Continuous renal replacement therapy in children: fluid overload does not always predict mortality
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Mortality among critically ill children requiring continuous renal replacement therapy (CRRT) is high. Several factors have been identified as outcome predictors. Many studies have specifically reported a positive association between the fluid overload at CRRT initiation and the mortality of critically ill pediatric patients.
This study is a retrospective single-center analysis including all patients admitted to the pediatric intensive care unit (PICU) of our hospital who received CRRT between 2000 and 2012. One hundred thirty-one patients were identified and subsequently classified according to primary disease. Survival rates, severity of illness and fluid balance differed among subgroups. The primary outcome was patient survival to PICU discharge.
Overall survival to PICU discharge was 45.8 %. Based on multiple regression analysis, mortality was independently associated with onco-hematological disease [odds ratio (OR) 11.7, 95 % confidence interval (CI) 1.3–104.7; p = 0.028], severe multiple organ dysfunction syndrome (MODS) (OR 5.1, 95 % CI 1.7–15; p = 0.003) and hypotension (OR 11.6, 95 % CI 1.4–93.2; p = 0.021). In the subgroup analysis, a fluid overload (FO) of more than 10 % (FO>10 %) at the beginning of CRRT seems to be a negative predictor of mortality (OR 10.9, 95 % CI 0.78–152.62; p = 0.07) only in children with milder disease (renal patients). Due to lack of statistical power, the independent effect of fluid overload on mortality could not be analyzed in all subgroups of patients.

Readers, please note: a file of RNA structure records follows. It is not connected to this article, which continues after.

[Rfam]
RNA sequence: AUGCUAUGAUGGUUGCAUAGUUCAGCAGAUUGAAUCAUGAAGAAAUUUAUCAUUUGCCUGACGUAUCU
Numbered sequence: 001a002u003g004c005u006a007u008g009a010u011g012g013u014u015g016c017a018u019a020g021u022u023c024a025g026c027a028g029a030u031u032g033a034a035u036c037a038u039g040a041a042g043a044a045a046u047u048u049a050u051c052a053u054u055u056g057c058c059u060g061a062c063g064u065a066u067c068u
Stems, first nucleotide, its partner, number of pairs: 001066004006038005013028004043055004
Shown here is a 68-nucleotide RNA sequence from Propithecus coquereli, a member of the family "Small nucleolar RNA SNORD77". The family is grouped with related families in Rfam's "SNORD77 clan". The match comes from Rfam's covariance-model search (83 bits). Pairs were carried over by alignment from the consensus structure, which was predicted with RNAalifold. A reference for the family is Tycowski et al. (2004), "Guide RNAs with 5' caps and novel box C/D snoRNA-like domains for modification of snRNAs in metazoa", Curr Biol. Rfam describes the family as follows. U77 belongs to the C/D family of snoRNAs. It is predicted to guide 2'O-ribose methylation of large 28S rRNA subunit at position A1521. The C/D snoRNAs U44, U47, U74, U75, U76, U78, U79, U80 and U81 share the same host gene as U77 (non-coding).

In children treated with CRRT the underlying diagnosis and severity of illness are independent risk factors for mortality. The degree of FO is a negative predictor only in patients with milder disease.
KeywordsAcute renal failure CRRT Fluid overload Multiple organ dysfunction syndrome Underlying diseases Survival
Compliance with ethical standards
Conflict of interest
The authors declare that they have no conflict of interest.
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